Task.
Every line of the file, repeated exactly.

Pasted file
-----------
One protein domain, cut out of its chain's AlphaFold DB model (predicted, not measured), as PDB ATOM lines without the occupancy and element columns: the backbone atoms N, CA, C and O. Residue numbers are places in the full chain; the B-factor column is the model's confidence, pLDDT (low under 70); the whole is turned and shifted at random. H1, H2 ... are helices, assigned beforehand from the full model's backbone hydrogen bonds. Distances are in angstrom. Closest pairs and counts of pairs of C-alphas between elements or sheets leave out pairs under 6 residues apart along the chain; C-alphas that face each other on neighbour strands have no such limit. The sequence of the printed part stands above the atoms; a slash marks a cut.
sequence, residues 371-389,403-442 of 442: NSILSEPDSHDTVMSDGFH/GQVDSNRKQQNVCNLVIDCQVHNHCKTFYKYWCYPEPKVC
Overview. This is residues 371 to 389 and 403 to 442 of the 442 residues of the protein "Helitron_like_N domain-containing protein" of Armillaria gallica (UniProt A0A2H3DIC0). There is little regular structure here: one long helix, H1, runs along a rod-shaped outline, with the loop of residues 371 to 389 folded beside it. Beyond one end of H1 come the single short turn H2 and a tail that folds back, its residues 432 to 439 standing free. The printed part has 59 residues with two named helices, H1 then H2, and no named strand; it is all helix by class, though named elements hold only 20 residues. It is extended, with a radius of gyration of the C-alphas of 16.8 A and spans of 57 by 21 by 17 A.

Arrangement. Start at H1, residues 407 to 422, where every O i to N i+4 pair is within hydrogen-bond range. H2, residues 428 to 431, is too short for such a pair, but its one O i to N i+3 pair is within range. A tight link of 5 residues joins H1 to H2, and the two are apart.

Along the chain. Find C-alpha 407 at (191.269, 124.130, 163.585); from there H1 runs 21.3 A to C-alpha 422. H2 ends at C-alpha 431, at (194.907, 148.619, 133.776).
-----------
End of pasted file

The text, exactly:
One protein domain, cut out of its chain's AlphaFold DB model (predicted, not measured), as PDB ATOM lines without the occupancy and element columns: the backbone atoms N, CA, C and O. Residue numbers are places in the full chain; the B-factor column is the model's confidence, pLDDT (low under 70); the whole is turned and shifted at random. H1, H2 ... are helices, assigned beforehand from the full model's backbone hydrogen bonds. Distances are in angstrom. Closest pairs and counts of pairs of C-alphas between elements or sheets leave out pairs under 6 residues apart along the chain; C-alphas that face each other on neighbour strands have no such limit. The sequence of the printed part stands above the atoms; a slash marks a cut.
sequence, residues 371-389,403-442 of 442: NSILSEPDSHDTVMSDGFH/GQVDSNRKQQNVCNLVIDCQVHNHCKTFYKYWCYPEPKVC
Overview. This is residues 371 to 389 and 403 to 442 of the 442 residues of the protein "Helitron_like_N domain-containing protein" of Armillaria gallica (UniProt A0A2H3DIC0). There is little regular structure here: one long helix, H1, runs along a rod-shaped outline, with the loop of residues 371 to 389 folded beside it. Beyond one end of H1 come the single short turn H2 and a tail that folds back, its residues 432 to 439 standing free. The printed part has 59 residues with two named helices, H1 then H2, and no named strand; it is all helix by class, though named elements hold only 20 residues. It is extended, with a radius of gyration of the C-alphas of 16.8 A and spans of 57 by 21 by 17 A.

Arrangement. Start at H1, residues 407 to 422, where every O i to N i+4 pair is within hydrogen-bond range. H2, residues 428 to 431, is too short for such a pair, but its one O i to N i+3 pair is within range. A tight link of 5 residues joins H1 to H2, and the two are apart.

Along the chain. Find C-alpha 407 at (191.269, 124.130, 163.585); from there H1 runs 21.3 A to C-alpha 422. H2 ends at C-alpha 431, at (194.907, 148.619, 133.776).